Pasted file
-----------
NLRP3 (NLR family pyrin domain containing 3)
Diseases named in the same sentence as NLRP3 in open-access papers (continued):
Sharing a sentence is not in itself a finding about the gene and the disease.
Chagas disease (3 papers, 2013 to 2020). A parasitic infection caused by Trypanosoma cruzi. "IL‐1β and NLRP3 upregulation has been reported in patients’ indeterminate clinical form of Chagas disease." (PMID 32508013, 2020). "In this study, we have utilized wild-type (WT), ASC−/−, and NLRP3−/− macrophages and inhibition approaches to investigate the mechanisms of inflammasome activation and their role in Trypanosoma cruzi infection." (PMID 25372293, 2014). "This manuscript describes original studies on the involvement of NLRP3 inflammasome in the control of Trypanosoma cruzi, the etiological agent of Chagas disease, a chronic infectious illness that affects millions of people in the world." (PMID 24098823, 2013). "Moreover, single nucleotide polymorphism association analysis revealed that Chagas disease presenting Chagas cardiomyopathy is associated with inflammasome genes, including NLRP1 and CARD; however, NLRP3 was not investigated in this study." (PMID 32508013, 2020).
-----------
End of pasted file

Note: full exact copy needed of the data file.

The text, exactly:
NLRP3 (NLR family pyrin domain containing 3)
Diseases named in the same sentence as NLRP3 in open-access papers (continued):
Sharing a sentence is not in itself a finding about the gene and the disease.
Chagas disease (3 papers, 2013 to 2020). A parasitic infection caused by Trypanosoma cruzi. "IL‐1β and NLRP3 upregulation has been reported in patients’ indeterminate clinical form of Chagas disease." (PMID 32508013, 2020). "In this study, we have utilized wild-type (WT), ASC−/−, and NLRP3−/− macrophages and inhibition approaches to investigate the mechanisms of inflammasome activation and their role in Trypanosoma cruzi infection." (PMID 25372293, 2014). "This manuscript describes original studies on the involvement of NLRP3 inflammasome in the control of Trypanosoma cruzi, the etiological agent of Chagas disease, a chronic infectious illness that affects millions of people in the world." (PMID 24098823, 2013). "Moreover, single nucleotide polymorphism association analysis revealed that Chagas disease presenting Chagas cardiomyopathy is associated with inflammasome genes, including NLRP1 and CARD; however, NLRP3 was not investigated in this study." (PMID 32508013, 2020).